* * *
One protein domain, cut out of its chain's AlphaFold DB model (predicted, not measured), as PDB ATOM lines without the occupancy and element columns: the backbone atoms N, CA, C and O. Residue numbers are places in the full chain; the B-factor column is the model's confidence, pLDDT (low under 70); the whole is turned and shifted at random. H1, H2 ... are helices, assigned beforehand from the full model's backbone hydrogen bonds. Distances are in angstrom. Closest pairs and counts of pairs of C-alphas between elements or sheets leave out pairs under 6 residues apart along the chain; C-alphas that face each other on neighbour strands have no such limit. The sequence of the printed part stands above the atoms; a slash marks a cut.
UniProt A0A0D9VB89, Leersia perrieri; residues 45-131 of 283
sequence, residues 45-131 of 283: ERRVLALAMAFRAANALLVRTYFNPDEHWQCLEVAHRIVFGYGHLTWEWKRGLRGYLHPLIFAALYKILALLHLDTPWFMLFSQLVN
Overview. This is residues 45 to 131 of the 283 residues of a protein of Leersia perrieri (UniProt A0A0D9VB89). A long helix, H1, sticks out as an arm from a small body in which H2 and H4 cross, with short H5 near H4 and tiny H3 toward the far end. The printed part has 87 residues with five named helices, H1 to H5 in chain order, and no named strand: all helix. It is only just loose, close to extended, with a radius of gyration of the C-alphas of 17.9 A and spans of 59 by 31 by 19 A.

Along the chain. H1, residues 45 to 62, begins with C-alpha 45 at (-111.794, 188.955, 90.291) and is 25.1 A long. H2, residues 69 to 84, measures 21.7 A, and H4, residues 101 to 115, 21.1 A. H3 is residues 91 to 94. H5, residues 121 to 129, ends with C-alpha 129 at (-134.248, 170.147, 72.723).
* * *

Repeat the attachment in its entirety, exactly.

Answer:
One protein domain, cut out of its chain's AlphaFold DB model (predicted, not measured), as PDB ATOM lines without the occupancy and element columns: the backbone atoms N, CA, C and O. Residue numbers are places in the full chain; the B-factor column is the model's confidence, pLDDT (low under 70); the whole is turned and shifted at random. H1, H2 ... are helices, assigned beforehand from the full model's backbone hydrogen bonds. Distances are in angstrom. Closest pairs and counts of pairs of C-alphas between elements or sheets leave out pairs under 6 residues apart along the chain; C-alphas that face each other on neighbour strands have no such limit. The sequence of the printed part stands above the atoms; a slash marks a cut.
UniProt A0A0D9VB89, Leersia perrieri; residues 45-131 of 283
sequence, residues 45-131 of 283: ERRVLALAMAFRAANALLVRTYFNPDEHWQCLEVAHRIVFGYGHLTWEWKRGLRGYLHPLIFAALYKILALLHLDTPWFMLFSQLVN
Overview. This is residues 45 to 131 of the 283 residues of a protein of Leersia perrieri (UniProt A0A0D9VB89). A long helix, H1, sticks out as an arm from a small body in which H2 and H4 cross, with short H5 near H4 and tiny H3 toward the far end. The printed part has 87 residues with five named helices, H1 to H5 in chain order, and no named strand: all helix. It is only just loose, close to extended, with a radius of gyration of the C-alphas of 17.9 A and spans of 59 by 31 by 19 A.

Along the chain. H1, residues 45 to 62, begins with C-alpha 45 at (-111.794, 188.955, 90.291) and is 25.1 A long. H2, residues 69 to 84, measures 21.7 A, and H4, residues 101 to 115, 21.1 A. H3 is residues 91 to 94. H5, residues 121 to 129, ends with C-alpha 129 at (-134.248, 170.147, 72.723).